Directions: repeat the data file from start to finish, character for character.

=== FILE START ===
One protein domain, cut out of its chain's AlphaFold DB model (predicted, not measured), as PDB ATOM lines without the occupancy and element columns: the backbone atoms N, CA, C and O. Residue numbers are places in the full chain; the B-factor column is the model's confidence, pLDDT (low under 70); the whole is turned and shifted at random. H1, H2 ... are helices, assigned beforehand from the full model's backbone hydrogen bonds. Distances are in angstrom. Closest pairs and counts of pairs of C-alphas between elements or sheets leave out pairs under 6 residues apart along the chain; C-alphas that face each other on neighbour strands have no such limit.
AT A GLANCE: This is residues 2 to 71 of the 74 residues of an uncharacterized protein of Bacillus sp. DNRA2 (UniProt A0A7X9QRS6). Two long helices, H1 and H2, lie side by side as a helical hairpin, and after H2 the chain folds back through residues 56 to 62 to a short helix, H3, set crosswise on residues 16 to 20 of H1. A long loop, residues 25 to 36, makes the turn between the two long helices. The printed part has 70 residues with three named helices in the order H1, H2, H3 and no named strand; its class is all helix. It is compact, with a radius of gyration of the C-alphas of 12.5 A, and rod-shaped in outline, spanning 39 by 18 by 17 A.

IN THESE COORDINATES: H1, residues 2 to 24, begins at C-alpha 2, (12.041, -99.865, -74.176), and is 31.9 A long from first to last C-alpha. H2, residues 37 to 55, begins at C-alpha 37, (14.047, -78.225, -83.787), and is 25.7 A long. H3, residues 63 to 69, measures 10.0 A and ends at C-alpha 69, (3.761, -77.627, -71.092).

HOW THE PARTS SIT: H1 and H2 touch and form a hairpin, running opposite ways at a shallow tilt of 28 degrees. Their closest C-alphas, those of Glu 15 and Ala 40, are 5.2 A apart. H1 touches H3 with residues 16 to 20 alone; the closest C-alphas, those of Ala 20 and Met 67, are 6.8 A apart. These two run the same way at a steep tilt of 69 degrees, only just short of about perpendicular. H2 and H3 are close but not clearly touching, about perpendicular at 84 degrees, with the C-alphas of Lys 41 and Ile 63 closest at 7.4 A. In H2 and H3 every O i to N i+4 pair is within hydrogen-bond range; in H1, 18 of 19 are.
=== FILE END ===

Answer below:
One protein domain, cut out of its chain's AlphaFold DB model (predicted, not measured), as PDB ATOM lines without the occupancy and element columns: the backbone atoms N, CA, C and O. Residue numbers are places in the full chain; the B-factor column is the model's confidence, pLDDT (low under 70); the whole is turned and shifted at random. H1, H2 ... are helices, assigned beforehand from the full model's backbone hydrogen bonds. Distances are in angstrom. Closest pairs and counts of pairs of C-alphas between elements or sheets leave out pairs under 6 residues apart along the chain; C-alphas that face each other on neighbour strands have no such limit.
AT A GLANCE: This is residues 2 to 71 of the 74 residues of an uncharacterized protein of Bacillus sp. DNRA2 (UniProt A0A7X9QRS6). Two long helices, H1 and H2, lie side by side as a helical hairpin, and after H2 the chain folds back through residues 56 to 62 to a short helix, H3, set crosswise on residues 16 to 20 of H1. A long loop, residues 25 to 36, makes the turn between the two long helices. The printed part has 70 residues with three named helices in the order H1, H2, H3 and no named strand; its class is all helix. It is compact, with a radius of gyration of the C-alphas of 12.5 A, and rod-shaped in outline, spanning 39 by 18 by 17 A.

IN THESE COORDINATES: H1, residues 2 to 24, begins at C-alpha 2, (12.041, -99.865, -74.176), and is 31.9 A long from first to last C-alpha. H2, residues 37 to 55, begins at C-alpha 37, (14.047, -78.225, -83.787), and is 25.7 A long. H3, residues 63 to 69, measures 10.0 A and ends at C-alpha 69, (3.761, -77.627, -71.092).

HOW THE PARTS SIT: H1 and H2 touch and form a hairpin, running opposite ways at a shallow tilt of 28 degrees. Their closest C-alphas, those of Glu 15 and Ala 40, are 5.2 A apart. H1 touches H3 with residues 16 to 20 alone; the closest C-alphas, those of Ala 20 and Met 67, are 6.8 A apart. These two run the same way at a steep tilt of 69 degrees, only just short of about perpendicular. H2 and H3 are close but not clearly touching, about perpendicular at 84 degrees, with the C-alphas of Lys 41 and Ile 63 closest at 7.4 A. In H2 and H3 every O i to N i+4 pair is within hydrogen-bond range; in H1, 18 of 19 are.